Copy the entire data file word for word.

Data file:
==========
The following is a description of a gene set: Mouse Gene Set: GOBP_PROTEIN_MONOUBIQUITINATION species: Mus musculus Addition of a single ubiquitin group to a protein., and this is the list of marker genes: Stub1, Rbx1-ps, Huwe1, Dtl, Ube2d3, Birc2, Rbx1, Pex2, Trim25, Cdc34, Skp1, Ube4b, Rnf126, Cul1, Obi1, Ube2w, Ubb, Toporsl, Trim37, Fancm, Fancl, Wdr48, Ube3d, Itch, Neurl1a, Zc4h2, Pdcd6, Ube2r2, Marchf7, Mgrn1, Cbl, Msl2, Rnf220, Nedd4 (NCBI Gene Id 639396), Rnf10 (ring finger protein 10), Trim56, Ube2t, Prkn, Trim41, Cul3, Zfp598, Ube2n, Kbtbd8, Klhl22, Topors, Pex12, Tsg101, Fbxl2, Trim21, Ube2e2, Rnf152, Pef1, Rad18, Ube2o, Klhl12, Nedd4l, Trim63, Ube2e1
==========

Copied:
The following is a description of a gene set: Mouse Gene Set: GOBP_PROTEIN_MONOUBIQUITINATION species: Mus musculus Addition of a single ubiquitin group to a protein., and this is the list of marker genes: Stub1, Rbx1-ps, Huwe1, Dtl, Ube2d3, Birc2, Rbx1, Pex2, Trim25, Cdc34, Skp1, Ube4b, Rnf126, Cul1, Obi1, Ube2w, Ubb, Toporsl, Trim37, Fancm, Fancl, Wdr48, Ube3d, Itch, Neurl1a, Zc4h2, Pdcd6, Ube2r2, Marchf7, Mgrn1, Cbl, Msl2, Rnf220, Nedd4 (NCBI Gene Id 639396), Rnf10 (ring finger protein 10), Trim56, Ube2t, Prkn, Trim41, Cul3, Zfp598, Ube2n, Kbtbd8, Klhl22, Topors, Pex12, Tsg101, Fbxl2, Trim21, Ube2e2, Rnf152, Pef1, Rad18, Ube2o, Klhl12, Nedd4l, Trim63, Ube2e1